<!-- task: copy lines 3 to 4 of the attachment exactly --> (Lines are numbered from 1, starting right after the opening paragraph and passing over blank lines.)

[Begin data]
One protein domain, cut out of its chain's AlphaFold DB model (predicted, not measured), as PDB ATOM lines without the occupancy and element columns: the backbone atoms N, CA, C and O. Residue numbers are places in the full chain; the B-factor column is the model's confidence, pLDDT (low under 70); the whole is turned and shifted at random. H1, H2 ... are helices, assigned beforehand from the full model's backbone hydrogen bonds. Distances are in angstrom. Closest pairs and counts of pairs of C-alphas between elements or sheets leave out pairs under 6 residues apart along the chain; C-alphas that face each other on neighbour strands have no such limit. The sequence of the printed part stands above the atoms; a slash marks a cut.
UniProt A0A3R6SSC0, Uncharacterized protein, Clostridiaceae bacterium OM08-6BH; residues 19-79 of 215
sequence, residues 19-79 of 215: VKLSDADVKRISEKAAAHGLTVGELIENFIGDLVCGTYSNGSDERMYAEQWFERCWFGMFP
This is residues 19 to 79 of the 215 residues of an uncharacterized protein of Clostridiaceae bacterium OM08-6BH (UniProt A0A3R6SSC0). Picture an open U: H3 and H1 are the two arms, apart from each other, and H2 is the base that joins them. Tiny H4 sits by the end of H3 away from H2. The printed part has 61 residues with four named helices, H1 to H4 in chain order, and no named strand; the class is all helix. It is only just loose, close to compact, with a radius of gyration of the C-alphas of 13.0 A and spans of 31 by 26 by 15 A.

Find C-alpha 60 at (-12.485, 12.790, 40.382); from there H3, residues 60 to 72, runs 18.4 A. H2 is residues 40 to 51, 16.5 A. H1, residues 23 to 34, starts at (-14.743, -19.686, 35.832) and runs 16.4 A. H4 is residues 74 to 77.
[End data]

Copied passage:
This is residues 19 to 79 of the 215 residues of an uncharacterized protein of Clostridiaceae bacterium OM08-6BH (UniProt A0A3R6SSC0). Picture an open U: H3 and H1 are the two arms, apart from each other, and H2 is the base that joins them. Tiny H4 sits by the end of H3 away from H2. The printed part has 61 residues with four named helices, H1 to H4 in chain order, and no named strand; the class is all helix. It is only just loose, close to compact, with a radius of gyration of the C-alphas of 13.0 A and spans of 31 by 26 by 15 A.

Find C-alpha 60 at (-12.485, 12.790, 40.382); from there H3, residues 60 to 72, runs 18.4 A. H2 is residues 40 to 51, 16.5 A. H1, residues 23 to 34, starts at (-14.743, -19.686, 35.832) and runs 16.4 A. H4 is residues 74 to 77.